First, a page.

This is the first handshake, more or less, between Review Board and any extensions:  in order for Review Board to “see” the extension, the extension must register an entry point at “reviewboard.extensions”.

This blog post shows how extensions can be found and loaded up.

Other Goodies


I remember also being worried about how to create tables in Django for extension models.  I thought “holy smokes, I’m going to have to either shoehorn some raw SQL into the extension manager, or maybe even trust the extension developers to write the CREATE TABLE queries themselves!”.

Luckily, there’s a better alternative.

Django knows about its applications through a dictionary called INSTALLED_APPS. When you add a new model to a Django project, you simply add the model app to the INSTALLED_APPS dictionary, and run “manage.py syncdb”.  Django does the magic, bingo-bango, and boom – tables created.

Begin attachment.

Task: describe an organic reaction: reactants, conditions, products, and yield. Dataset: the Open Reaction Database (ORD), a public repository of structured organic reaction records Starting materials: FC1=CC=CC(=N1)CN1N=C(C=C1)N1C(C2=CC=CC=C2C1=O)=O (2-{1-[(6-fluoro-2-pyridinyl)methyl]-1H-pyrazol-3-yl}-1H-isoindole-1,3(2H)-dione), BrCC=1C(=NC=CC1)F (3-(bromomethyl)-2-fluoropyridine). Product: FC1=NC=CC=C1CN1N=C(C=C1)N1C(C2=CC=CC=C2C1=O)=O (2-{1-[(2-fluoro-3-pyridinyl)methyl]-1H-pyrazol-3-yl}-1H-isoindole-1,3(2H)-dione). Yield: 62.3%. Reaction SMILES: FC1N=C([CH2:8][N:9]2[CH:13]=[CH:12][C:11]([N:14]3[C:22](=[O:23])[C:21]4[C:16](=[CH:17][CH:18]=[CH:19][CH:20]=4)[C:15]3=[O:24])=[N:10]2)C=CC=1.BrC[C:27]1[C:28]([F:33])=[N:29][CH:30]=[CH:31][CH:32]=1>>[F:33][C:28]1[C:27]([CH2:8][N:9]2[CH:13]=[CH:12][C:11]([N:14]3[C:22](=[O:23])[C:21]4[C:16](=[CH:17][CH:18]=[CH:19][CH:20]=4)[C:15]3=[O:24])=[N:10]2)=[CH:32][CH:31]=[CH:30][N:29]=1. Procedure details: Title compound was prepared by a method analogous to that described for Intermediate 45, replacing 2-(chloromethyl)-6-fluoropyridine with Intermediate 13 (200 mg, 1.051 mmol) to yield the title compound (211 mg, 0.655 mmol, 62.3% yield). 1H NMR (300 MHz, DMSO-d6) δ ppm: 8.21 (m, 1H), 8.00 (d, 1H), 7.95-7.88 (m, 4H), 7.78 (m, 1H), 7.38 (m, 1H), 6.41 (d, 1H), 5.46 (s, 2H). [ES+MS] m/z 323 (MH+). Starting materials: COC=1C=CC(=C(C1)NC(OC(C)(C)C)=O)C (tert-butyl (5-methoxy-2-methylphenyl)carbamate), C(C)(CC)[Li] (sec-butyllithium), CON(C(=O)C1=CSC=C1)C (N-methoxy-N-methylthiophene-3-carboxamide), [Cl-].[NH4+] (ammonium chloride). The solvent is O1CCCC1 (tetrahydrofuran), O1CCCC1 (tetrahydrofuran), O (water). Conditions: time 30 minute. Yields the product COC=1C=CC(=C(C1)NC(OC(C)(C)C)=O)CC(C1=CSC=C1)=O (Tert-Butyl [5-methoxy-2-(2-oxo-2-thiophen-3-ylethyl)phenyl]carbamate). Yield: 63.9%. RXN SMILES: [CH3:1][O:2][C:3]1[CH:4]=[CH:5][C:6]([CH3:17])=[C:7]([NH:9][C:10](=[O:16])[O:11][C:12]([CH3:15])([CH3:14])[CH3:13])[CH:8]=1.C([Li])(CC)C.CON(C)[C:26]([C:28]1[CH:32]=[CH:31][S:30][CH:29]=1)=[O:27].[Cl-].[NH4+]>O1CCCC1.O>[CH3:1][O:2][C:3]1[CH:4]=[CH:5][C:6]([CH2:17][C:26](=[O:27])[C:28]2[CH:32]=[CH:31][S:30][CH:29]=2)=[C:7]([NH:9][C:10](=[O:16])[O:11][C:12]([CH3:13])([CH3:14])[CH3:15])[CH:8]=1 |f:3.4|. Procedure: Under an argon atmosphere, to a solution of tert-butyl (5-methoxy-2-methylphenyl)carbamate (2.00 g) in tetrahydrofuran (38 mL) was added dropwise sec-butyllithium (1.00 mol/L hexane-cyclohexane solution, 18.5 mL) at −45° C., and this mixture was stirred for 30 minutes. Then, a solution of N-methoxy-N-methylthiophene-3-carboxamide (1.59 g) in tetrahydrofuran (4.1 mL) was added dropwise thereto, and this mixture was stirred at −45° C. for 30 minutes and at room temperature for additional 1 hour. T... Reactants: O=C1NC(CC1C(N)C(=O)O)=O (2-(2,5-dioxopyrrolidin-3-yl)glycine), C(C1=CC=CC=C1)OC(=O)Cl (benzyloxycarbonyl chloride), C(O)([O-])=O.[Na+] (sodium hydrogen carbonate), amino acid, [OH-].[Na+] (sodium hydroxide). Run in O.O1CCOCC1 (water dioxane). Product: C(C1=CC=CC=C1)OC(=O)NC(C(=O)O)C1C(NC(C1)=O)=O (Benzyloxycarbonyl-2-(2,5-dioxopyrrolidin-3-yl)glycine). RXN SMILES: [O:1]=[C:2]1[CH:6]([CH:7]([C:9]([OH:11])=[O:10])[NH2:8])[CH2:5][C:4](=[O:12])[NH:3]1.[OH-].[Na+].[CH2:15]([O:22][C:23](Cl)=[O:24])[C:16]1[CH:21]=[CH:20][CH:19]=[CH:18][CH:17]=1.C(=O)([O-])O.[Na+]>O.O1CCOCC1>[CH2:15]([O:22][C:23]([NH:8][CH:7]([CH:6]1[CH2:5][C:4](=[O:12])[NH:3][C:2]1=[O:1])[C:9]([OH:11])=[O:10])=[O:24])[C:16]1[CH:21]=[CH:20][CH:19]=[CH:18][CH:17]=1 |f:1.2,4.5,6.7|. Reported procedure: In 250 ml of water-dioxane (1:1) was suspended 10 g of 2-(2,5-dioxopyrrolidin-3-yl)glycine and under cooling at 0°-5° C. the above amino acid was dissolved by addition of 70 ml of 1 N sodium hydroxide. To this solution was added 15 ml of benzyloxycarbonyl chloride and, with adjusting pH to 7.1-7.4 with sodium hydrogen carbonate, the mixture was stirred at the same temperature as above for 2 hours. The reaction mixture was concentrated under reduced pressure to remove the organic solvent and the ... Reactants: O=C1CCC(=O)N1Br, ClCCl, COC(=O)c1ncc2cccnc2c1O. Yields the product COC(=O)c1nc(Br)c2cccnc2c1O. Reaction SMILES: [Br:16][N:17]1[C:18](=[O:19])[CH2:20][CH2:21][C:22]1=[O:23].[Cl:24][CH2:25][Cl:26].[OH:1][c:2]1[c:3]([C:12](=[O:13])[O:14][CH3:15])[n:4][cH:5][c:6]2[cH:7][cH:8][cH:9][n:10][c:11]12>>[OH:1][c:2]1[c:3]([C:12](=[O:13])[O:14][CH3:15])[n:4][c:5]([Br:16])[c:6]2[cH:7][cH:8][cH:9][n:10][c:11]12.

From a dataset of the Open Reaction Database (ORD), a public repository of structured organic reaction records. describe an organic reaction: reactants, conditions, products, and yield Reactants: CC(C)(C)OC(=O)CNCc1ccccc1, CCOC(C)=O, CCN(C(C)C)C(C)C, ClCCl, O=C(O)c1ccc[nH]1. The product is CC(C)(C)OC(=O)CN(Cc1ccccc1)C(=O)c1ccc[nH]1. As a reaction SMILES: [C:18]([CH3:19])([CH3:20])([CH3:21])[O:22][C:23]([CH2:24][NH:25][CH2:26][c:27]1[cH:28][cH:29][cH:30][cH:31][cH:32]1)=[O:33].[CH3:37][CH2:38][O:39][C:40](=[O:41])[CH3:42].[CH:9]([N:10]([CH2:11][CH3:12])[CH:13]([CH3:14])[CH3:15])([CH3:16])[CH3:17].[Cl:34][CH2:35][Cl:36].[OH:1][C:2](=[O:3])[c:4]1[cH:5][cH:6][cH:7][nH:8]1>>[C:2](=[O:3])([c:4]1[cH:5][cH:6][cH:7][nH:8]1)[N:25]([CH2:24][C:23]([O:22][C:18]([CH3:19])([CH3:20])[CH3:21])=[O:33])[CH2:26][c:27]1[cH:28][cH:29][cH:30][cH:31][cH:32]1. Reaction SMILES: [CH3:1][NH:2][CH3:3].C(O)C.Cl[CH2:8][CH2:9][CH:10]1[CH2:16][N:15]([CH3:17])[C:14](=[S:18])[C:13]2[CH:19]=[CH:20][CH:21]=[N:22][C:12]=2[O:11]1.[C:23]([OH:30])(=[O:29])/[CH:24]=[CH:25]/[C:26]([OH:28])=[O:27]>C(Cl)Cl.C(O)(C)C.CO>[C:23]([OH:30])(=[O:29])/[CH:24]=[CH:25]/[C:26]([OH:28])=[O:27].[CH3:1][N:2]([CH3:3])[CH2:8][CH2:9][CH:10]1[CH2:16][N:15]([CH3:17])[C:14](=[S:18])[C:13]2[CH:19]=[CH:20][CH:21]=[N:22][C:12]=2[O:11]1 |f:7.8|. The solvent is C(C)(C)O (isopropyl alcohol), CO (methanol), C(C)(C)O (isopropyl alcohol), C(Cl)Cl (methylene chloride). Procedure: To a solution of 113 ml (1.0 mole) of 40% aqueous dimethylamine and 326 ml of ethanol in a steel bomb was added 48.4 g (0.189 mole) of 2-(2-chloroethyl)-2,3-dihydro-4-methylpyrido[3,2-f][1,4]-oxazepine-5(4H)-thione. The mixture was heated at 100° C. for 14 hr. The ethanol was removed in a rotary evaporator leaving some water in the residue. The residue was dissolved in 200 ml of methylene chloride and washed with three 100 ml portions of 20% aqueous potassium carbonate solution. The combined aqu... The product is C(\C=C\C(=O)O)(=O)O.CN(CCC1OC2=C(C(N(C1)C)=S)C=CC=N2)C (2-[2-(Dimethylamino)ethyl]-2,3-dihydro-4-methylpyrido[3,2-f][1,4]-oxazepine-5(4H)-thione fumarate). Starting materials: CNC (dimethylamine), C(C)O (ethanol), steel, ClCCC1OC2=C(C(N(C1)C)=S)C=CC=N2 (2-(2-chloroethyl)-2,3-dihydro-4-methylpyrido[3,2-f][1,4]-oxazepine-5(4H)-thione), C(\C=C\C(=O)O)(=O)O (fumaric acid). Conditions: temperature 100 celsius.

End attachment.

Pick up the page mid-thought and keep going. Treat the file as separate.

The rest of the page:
So if a new extension has some tables it needs created, I simply insert the app name of the extension into INSTALLED_APPS when the extension is installed, and call syncdb programmatically.  Tables created:  no sweat.


Creating tables is easy.  But what if an extension gets updated, and the table needs to be modified?  Sounds like we’ve got a mess on our hands.

And don’t expect Django to save you.  When you modify a model in Django, they expect you to into that DB and alter that table by hand:

[syncdb] creates the tables if they don’t yet exist. Note that syncdb does not sync changes in models or deletions of models; if you make a change to a model or delete a model, and you want to update the database, syncdb will not handle that.
From The Django BookChapter 5: Models

Thankfully, there’s a mechanism that’s already built into Review Board that makes this trouble go away:  django-evolution.  Django-evolution, when used properly, will automatically detect changes in application models, and alter the database tables accordingly.  This is how Review Board does upgrades.